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Ahalya Book Review

Ahalya (Sati series book 1)
Author: Koral Dasgupta
Genre: Mythological fiction
Pages: 216 pages
Publisher: Panmacmillan India
Publication Date: 21 August, 2020

Synopsis of Ahalya as written on the back of the book

It is known that Ahalya was cursed by her husband, Gautam, for indulging in a physical relationship with Indra. But is there another story to Ahalya’s truth? Who was Indra anyway? A king? A lover? A philanderer? The first book of the Sati series, Ahalya hinges on these core questions, narrating the course of her life, from innocence to infidelity.

In the Sati series, Koral Dasgupta explores the lives of the Pancha Kanyas from Indian mythology, all of whom had partners other than their husbands and yet are revered as the most enlightened women, whose purity of mind precedes over the purity of body. The five books of the Sati series reinvent these women and their men, in the modern context with a feminist consciousness.

My thoughts on Ahalya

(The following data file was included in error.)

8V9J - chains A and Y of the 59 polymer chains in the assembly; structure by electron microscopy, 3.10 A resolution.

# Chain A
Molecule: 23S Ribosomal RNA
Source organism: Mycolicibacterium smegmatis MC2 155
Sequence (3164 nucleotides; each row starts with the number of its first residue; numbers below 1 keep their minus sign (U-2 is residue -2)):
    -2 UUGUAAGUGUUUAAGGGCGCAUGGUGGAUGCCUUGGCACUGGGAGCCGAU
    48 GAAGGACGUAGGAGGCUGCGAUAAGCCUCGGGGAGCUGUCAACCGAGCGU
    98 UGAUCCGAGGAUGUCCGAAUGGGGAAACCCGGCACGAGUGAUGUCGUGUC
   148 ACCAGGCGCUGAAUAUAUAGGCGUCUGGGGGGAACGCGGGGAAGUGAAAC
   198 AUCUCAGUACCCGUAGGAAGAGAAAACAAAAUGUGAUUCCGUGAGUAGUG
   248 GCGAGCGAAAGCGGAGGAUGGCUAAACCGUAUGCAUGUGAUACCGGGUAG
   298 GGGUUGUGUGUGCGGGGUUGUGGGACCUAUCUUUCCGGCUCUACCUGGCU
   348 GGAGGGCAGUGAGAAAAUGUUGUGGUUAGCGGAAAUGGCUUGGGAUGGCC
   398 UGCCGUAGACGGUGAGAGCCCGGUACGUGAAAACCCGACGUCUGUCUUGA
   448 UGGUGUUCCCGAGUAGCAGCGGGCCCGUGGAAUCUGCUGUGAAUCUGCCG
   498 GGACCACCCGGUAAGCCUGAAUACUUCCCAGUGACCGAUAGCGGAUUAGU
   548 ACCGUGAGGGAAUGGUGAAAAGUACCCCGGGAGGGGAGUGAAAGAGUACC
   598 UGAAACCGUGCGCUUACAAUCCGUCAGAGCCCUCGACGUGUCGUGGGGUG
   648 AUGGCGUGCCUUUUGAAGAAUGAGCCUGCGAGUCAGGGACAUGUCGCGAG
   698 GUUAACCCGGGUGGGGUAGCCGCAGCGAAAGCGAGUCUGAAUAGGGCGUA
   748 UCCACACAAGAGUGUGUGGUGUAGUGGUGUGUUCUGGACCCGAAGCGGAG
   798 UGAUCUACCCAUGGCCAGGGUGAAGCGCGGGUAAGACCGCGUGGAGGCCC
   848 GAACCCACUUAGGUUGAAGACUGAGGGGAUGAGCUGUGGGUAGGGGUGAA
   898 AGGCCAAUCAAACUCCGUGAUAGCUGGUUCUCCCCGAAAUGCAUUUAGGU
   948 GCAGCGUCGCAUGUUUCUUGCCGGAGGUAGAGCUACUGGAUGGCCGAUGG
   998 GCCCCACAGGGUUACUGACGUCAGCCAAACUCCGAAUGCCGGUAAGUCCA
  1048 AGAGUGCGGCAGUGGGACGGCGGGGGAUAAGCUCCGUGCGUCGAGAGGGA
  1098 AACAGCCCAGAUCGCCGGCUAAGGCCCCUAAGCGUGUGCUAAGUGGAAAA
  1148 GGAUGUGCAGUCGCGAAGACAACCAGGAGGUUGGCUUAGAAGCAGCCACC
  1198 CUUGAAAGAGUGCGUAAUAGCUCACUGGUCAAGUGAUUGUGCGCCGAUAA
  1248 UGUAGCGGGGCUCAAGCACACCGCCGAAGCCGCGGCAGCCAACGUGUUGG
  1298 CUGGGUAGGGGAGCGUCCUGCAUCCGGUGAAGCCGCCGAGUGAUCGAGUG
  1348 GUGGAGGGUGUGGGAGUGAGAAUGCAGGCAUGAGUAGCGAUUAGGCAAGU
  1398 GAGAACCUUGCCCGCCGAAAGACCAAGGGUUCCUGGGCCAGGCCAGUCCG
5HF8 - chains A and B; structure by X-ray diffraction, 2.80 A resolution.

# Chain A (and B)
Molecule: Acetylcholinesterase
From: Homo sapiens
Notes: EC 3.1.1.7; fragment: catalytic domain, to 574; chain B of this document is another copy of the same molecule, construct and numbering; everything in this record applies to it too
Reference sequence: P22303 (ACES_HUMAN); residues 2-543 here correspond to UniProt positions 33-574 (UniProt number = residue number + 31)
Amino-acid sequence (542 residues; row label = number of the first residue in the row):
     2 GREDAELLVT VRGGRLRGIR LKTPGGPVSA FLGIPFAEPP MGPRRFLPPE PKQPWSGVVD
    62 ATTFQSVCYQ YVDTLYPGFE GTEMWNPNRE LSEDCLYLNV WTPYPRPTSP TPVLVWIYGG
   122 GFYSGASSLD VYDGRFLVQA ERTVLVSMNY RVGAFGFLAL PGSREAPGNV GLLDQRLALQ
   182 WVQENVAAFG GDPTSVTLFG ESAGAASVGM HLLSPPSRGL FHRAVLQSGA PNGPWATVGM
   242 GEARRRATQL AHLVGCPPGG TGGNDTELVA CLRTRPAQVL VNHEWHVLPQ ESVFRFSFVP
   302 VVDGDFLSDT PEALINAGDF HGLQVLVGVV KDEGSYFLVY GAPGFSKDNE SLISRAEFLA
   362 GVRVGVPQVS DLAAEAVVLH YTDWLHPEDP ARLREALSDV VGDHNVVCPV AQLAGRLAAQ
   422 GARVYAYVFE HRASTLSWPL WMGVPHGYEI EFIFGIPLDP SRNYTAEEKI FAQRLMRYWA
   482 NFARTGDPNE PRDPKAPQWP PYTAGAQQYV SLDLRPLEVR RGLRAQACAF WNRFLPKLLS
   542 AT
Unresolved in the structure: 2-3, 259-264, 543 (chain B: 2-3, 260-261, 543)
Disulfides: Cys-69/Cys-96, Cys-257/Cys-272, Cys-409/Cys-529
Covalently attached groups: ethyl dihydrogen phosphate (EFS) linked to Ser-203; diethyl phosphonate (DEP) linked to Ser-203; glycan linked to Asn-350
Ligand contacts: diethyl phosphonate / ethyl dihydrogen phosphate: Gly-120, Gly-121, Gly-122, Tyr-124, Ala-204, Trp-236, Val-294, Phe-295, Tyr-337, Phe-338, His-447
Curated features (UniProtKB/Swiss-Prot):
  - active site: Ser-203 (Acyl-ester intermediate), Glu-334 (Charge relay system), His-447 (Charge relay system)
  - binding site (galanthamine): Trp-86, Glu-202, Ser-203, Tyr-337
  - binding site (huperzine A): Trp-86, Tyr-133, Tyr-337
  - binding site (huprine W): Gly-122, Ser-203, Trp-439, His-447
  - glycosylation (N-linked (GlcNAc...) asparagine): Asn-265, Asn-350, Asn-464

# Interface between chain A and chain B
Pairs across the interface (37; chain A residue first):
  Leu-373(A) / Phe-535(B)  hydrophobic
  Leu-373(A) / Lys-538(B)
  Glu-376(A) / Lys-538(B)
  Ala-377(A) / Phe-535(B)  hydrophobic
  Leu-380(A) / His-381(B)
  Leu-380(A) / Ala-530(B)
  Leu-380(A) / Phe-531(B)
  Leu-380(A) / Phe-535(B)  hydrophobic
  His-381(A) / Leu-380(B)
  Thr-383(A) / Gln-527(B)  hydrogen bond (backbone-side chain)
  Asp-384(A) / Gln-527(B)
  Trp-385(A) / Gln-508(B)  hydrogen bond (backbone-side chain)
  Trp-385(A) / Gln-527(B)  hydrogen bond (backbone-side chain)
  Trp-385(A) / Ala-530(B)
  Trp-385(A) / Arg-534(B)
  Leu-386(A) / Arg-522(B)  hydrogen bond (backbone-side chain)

I learned about Ahalya in The Forest of Enchantments by Chitra Banerjee Divyakaruni. She was known to have cheated on her husband Gautam with Indra. She was cursed and turned into a stone for her extramarital affair. Many years later, Lord Rama came her rescue and resuscitated her.

I picked this book up because I was fascinated by her character. She was known for her infidelity but I was sure there was more than just that, and this book provided just that – Ahalya story from her POV.
‘Ahalya’ is the first book in the Sati series. This story starts from the time when Brahma himself designed and made Ahalya, his finest creation. She is then given to Gautam who is a sage sworn to celibacy.

The best thing I liked about this book was the writing. It was beautifully written in my opinion where every paragraph felt poetic. The author described everything so eloquently.

As for the plot, this is a short book with a straightforward beginning and ending. This book made me angry, not gonna lie. I honestly thought somehow this would be a loving love story between the vibrant Ahalya and grumpy Gautam. He did not care at all for her when she first came to him. But after they got married, he was even warming up to her gradually. But no. Blame everything on the woman! You catch feelings? Blame it on the woman and curse her! The ending of this book made me so angry. I really disliked Gautam for everything he did to her.

Overall, I really liked this book. I appreciate the author giving a voice Ahalya who has been misunderstood. A must read if you are a mythological fiction fan!

My rating: 4 out of 5 stars

Thank you for reading this review! Have you checked out my review for The Heart Principle yet?

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